“That’s why they’re good events… the big pop act brought them all together in a way that wouldn’t have happened if she wasn’t there.”
Many tell me they are choosing to go to events without the big names. But these festivals can feel a pressure to compete. Pride in Hull is the UK’s largest free pride festival, with more than 60,000 taking part this year.
“Audience expectations are getting higher and higher,” says Matt Walton, chair of Pride in Hull. “If you haven’t got a line-up filled with big names, people are really critical.
“It’s great that the major Prides can put on these great shows for their audiences, but people need to be realistic, we can’t all afford international artists.”
Pride in Hull costs around £100,000 to put on, and most of the money goes on the performers. Matt says the costs are going up: “A lot of people assume that we get preferential rates or even that performers do it for free because we’re a charity or because they want to support Pride.
“I don’t begrudge artists charging because it’s their livelihood and if they perform for free they aren’t earning, but it does feel like fees are getting higher”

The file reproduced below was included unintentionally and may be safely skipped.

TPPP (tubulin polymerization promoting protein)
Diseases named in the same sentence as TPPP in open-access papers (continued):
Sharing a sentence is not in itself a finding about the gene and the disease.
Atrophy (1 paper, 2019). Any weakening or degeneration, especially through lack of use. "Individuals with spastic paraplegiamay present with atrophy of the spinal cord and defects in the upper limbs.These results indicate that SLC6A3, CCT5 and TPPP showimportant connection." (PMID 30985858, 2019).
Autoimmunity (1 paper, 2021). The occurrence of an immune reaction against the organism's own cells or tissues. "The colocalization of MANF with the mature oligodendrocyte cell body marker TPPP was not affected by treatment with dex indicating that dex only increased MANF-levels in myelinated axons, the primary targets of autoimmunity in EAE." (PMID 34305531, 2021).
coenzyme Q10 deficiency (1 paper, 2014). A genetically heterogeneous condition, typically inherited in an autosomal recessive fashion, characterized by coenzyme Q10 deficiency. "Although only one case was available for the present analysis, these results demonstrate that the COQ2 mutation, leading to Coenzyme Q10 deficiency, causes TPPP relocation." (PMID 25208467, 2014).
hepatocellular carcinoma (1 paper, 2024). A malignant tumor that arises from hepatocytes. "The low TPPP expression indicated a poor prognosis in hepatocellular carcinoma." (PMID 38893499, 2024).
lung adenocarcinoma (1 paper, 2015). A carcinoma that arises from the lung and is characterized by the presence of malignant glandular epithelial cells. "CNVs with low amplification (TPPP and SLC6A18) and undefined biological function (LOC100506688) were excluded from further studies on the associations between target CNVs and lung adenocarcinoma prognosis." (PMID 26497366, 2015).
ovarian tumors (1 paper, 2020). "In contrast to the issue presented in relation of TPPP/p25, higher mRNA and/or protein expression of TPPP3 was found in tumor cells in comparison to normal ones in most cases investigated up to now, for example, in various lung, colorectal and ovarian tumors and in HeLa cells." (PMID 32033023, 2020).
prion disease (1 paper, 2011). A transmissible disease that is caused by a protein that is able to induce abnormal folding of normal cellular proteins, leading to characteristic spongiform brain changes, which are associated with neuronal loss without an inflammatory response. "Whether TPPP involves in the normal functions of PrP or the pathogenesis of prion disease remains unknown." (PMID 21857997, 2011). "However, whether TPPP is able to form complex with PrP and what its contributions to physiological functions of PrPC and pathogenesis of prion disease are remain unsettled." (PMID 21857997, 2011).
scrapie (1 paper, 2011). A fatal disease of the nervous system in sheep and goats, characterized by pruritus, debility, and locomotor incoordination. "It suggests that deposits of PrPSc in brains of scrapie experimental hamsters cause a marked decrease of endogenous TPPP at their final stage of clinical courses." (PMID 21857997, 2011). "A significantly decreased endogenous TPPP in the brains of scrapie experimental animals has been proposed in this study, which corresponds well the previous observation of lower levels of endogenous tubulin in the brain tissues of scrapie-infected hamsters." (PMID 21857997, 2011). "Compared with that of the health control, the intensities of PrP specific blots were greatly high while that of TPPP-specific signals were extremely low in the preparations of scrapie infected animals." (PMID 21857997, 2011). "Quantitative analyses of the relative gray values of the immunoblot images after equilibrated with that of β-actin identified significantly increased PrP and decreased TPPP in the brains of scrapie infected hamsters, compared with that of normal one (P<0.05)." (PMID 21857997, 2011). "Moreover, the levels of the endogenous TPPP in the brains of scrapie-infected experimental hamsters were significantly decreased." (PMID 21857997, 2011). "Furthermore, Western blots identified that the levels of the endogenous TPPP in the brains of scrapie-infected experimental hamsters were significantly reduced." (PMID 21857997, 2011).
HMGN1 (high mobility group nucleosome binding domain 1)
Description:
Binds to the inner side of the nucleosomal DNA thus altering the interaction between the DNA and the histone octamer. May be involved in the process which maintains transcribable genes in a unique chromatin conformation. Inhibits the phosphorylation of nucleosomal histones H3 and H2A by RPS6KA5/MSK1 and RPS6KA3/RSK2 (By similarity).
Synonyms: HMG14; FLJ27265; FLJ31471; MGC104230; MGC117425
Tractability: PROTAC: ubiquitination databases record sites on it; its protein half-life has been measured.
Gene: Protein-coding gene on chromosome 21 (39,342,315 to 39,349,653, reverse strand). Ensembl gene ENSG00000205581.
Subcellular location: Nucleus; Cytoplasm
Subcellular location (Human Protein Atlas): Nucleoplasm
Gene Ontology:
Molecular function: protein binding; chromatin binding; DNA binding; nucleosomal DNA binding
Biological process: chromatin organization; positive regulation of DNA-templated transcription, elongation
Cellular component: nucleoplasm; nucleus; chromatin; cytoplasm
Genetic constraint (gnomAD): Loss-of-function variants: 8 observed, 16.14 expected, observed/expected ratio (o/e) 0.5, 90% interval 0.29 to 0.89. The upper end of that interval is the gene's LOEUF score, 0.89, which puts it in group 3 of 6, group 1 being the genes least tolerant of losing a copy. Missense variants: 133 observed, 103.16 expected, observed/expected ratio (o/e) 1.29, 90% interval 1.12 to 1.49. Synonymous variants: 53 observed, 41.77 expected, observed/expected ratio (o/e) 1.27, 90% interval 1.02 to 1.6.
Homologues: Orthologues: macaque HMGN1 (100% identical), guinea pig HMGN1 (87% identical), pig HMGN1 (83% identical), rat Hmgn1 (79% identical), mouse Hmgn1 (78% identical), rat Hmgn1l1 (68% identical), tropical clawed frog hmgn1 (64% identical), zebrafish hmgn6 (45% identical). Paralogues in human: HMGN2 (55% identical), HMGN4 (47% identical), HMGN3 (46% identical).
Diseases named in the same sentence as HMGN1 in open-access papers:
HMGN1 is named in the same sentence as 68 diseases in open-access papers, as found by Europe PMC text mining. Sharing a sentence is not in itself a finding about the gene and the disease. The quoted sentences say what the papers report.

As a free festival Hull relies on donations and sponsors to make the event happen. “In an ideal world it would remain free,” says Matt.
“However, it feels less and less sustainable and our donations are going down each year. We might have to start looking at different models, but we’ll always strive to make sure there is a free way to enjoy Pride in Hull.”
Manchester Pride says while they don’t think there’s a demand that acts get bigger and bigger each year, there is a demand for recognisable names.
“We ask attendees what they want from their festival and every year they tell us that they’d like international acts to perform as a part of the celebrations,” says Mark Fletcher, Manchester Pride’s CEO.
“Whilst I personally don’t think that it is important to have big name acts in order to celebrate LGBT+ life, it’s important to recognise that big acts helps us to amplify our campaign for LGBT+ equality.
“Allies are essential, and as allies big name acts draw lots of attention which helps to support the modern LGBT+ pride movement.”
Jonathan, a case-worker from Bristol, agrees: “Having Sophie Ellis-Bextor and Mel C at Bristol Pride was amazing. It felt like our city and region mattered, that our pride celebration could have the energising (free) march, donation only entry, and have these big acts come and celebrate with us.”
Mark points out that much of Manchester Pride is free, including the parade and the candlelit vigil, and that this year they have introduced a free event for young LGBT+ people called “Youth Pride MCR”. They also make some free tickets available for Gay Village Party and Manchester Pride Live for LGBT+ people in financial hardship.
Despite the costs, demand is definitely high. More than 170,000 people are expected to attend at some point over the weekend and tickets have already sold out for Sunday, when Ariana Grande tops the bill.